This confirms that the least squares method is a reliable, simple, and optimal choice of criteria for the determination of the value of the parameter ω.
4.2 Example 1: Approximation of a High-Degree Polynomial
An algebraic polynomial of degree 12 is approximated
f(x)=858⋅x2⋅(1−x)10,x∈[0,1].(54)
Unlike the previous example where the value of the parameter ω followed from the function itself, here we have a “problem” of choosing the value of the parameter ω. The procedure for determining the value of the parameter ω is reduced to the simultaneous direct solution of the linear system of Eq. (43) using the point collocation method for different values of the parameter ω. Of all the numerical solutions thus obtained, the one that gives the minimum of the least squares function (53) for a given number ns of characteristic segments Δx is adopted.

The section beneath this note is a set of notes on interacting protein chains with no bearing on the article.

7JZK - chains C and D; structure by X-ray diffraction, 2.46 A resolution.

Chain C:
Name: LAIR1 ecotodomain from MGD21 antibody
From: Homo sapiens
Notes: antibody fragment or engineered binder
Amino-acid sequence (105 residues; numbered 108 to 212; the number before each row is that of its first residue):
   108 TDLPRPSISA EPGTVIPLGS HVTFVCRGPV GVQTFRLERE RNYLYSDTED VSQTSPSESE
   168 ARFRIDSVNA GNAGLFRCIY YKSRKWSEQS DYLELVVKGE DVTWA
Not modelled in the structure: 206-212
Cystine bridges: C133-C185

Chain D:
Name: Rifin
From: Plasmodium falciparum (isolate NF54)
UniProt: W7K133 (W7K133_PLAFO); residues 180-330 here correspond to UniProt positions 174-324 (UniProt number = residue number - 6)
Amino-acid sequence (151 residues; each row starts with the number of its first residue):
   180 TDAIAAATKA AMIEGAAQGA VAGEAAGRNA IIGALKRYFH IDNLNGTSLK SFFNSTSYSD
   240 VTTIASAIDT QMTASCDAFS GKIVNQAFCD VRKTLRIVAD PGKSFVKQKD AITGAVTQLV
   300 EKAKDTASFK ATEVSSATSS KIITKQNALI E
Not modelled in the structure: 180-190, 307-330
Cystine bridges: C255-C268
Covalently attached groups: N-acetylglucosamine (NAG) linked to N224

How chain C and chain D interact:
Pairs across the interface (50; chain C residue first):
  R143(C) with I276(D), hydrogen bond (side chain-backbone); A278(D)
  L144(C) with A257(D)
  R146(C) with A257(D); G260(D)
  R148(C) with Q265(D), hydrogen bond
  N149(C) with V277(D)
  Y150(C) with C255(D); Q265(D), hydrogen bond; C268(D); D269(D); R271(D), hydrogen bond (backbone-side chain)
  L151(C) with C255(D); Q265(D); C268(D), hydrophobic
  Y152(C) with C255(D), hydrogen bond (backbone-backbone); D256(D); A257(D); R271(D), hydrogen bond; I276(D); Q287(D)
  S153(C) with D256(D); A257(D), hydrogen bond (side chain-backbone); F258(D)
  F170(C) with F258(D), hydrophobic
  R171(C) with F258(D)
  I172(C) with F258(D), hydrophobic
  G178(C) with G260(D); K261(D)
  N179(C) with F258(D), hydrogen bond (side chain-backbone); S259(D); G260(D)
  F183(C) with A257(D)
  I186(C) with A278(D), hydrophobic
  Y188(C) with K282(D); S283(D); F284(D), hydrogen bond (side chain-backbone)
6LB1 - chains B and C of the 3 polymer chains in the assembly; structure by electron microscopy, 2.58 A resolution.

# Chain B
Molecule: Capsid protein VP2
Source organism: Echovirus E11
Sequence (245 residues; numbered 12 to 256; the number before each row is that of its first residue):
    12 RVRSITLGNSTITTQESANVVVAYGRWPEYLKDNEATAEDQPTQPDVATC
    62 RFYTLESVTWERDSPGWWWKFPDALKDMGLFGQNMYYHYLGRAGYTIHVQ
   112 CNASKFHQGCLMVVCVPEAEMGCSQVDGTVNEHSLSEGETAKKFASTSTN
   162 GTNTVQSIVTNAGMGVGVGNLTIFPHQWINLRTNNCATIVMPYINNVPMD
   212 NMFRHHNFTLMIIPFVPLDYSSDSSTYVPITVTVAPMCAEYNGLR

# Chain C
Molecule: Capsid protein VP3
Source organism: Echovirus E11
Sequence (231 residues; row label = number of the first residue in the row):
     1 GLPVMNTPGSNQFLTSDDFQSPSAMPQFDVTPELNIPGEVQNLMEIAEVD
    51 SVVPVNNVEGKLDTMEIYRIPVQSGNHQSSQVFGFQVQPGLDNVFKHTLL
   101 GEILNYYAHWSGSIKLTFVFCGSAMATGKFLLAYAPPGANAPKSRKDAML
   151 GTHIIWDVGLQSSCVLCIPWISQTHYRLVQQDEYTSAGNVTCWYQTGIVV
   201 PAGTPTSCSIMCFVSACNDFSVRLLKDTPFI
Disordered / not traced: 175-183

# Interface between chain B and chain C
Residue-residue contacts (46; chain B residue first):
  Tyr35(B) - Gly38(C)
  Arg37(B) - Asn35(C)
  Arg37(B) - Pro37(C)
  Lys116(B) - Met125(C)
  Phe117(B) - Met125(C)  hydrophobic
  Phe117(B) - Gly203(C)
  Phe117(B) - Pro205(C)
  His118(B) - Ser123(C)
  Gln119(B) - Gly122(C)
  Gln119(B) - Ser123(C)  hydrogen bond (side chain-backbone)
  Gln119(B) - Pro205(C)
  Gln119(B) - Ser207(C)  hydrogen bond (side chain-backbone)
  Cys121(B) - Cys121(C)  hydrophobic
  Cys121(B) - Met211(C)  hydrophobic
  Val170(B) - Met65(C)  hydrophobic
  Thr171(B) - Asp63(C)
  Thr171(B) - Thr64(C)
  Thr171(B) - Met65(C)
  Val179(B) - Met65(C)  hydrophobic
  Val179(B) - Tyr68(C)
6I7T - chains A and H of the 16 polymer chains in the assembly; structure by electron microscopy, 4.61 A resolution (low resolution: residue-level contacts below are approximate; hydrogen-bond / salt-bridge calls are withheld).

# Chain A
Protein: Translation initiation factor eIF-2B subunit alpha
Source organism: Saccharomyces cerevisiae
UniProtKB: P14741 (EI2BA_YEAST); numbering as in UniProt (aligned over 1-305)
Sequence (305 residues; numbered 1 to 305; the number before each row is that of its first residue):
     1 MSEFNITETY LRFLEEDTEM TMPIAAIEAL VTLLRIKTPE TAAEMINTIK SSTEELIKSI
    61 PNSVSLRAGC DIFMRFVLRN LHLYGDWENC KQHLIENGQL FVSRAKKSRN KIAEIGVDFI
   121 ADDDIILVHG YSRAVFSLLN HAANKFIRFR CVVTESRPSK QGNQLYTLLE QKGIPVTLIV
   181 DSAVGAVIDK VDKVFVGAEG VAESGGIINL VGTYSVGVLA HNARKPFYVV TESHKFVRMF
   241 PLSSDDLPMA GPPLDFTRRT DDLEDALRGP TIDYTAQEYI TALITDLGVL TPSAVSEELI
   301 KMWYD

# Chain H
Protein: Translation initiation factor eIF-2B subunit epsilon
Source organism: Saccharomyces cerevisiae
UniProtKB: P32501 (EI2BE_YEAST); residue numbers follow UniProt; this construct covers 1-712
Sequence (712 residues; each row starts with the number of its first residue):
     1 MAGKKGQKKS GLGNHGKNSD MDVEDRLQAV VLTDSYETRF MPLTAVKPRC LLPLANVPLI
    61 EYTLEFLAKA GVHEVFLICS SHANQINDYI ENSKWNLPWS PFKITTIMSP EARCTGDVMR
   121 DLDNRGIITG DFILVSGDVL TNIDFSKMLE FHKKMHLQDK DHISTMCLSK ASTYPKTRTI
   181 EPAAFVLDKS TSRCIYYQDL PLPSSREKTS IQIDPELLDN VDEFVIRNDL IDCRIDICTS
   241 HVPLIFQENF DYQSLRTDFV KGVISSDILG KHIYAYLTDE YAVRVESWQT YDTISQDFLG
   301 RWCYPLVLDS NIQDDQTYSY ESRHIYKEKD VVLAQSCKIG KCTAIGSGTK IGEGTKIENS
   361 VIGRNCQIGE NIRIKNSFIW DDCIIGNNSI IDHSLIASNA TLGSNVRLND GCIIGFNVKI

Fig. 11 shows the values of the least squares sum of the approximation obtained by the EFup2(x,ω) basis functions on two characteristic segments for the values of the parameter ω on the interval I=[−30,10] with the step Δω=0.1.
Figure 11: Values of the least squares sum of the approximation obtained by the basis functions EFup2(x,ωi) for the values of the parameter ω on the interval I=[−30,10]
The minimum value of the least squares sum for two characteristic segments was obtained for the approximation using the exponential basis functions EFup2(x,ω), when the value of the parameter ω=−16.5, and is Ls=0.113453941003, while the value of the least squares sum of the approximation obtained by the algebraic basis functions Fup2(x), i.e., when the value of the parameter ω=0.0, for the same number of sections is 2.62204156514.